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Dead floss? US drops backing for daily dental scrub

There’s no scientific evidence to say flossing works, admits US Government

Dead floss? US drops backing for daily dental scrub

 

You could say it’s a dead floss. After almost 40 years, the US Government has quietly dropped its recommendation that people should floss daily to prevent gum disease and cavities because there’s little proof it works.

Washington has recommended flossing since 1979, first in a surgeon-general’s report and later in the Dietary Guidelines for Americans, issued every five years. Under the law, those guidelines must be based on scientific evidence.

Last year the Associated Press asked the health and agriculture departments for their evidence. When the latest dietary guidelines appeared this year, the flossing recommendation had been removed.

The government acknowledged to AP the effectiveness of flossing had never been researched.

AP looked at the most rigorous research over the past decade, focusing on 25 studies that generally compared using a toothbrush with the combination of toothbrush and floss.

It found the evidence for flossing is “weak, very unreliable”, of “very low” quality, and carries “a moderate to large potential for bias”.

“The majority of available studies fail to demonstrate that flossing is generally effective in plaque removal,” said a 2015 review. A 2011 study credited floss with a slight reduction in gum inflammation, which can sometimes develop into gum disease. However, the reviewers ranked the evidence as “very unreliable” and a dental magazine said any benefit would be so small that users might not notice.

The American Dental Association and American Academy of Periodontology (specialists in gum disease and implants) cited other studies as proof of their claims that flossing prevents buildup of gunk known as plaque, early gum inflammation called gingivitis, and tooth decay.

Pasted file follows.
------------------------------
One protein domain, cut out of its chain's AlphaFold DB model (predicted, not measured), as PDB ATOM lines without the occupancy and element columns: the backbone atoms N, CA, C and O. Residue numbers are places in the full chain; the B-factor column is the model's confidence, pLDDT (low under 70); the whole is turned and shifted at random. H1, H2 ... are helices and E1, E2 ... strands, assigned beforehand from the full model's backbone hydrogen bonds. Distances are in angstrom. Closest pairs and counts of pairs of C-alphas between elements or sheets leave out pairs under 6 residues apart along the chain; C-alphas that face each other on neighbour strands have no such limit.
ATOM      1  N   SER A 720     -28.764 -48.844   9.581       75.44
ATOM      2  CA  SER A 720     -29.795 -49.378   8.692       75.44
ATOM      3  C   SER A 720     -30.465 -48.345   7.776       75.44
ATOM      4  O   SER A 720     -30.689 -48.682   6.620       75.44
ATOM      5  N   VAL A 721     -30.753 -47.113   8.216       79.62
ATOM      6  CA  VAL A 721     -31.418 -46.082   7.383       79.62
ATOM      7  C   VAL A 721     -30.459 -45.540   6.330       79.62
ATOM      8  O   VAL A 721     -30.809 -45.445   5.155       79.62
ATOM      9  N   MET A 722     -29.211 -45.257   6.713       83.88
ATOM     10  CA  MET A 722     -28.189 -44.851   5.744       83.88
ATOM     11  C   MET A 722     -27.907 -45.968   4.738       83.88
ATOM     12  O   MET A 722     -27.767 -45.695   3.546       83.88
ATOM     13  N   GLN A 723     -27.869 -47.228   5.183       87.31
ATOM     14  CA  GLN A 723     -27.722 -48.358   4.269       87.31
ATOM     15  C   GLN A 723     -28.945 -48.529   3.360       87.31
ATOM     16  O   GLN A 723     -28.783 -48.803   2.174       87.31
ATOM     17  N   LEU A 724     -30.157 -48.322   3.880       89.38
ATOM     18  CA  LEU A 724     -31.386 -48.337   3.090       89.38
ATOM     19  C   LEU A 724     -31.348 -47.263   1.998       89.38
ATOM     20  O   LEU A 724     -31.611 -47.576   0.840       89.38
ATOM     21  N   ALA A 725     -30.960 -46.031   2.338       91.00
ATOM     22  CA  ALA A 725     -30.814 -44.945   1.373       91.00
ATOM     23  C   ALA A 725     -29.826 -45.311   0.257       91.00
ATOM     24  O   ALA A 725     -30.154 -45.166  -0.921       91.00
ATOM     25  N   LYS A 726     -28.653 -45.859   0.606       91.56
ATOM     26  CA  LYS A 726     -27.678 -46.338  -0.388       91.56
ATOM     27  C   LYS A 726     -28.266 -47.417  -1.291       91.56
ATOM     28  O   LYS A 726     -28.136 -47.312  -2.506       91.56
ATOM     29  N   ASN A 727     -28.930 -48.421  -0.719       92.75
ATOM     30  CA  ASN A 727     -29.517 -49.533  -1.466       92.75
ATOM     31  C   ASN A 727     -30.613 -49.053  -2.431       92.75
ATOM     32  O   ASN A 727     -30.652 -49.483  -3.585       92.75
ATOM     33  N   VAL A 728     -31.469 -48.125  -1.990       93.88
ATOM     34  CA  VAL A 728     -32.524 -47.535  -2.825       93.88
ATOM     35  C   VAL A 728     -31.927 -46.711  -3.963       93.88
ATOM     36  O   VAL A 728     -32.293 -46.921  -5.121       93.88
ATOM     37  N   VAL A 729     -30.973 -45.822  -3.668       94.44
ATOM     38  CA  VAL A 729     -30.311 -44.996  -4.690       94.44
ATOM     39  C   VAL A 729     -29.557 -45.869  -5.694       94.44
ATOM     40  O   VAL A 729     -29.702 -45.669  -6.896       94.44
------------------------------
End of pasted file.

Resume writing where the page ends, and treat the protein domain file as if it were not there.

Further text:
However, most of these studies used outdated methods or tested few people. Some lasted only two weeks, far too short for a cavity or dental disease to develop. One tested 25 people after a single use of floss.

Periodontists’ president Wayne Aldredge acknowledged the weak scientific evidence. Still, he urges his patients to floss. “It’s like building a house and not painting two sides of it,” he said. “Ultimately, those two sides are going to rot away quicker.”

Aldredge also said many people use floss incorrectly, moving it in a sawing motion instead of up and down the sides of the teeth.

Global giants Procter & Gamble and Johnson & Johnson “own” the flossing business, predicted to reach almost $US2 billion next year. The industry has paid for most studies and sometimes designed and conducted the research.

US dentist Levi Spear Parmly is credited with inventing floss in the early 19th century. The ADA has been promoting it since 1908.

On the downside medical literature suggests careless flossing can damage gums, teeth and dental work. It can also dislodge bad bacteria that invade the bloodstream and cause dangerous infections, especially in people with weak immunity.

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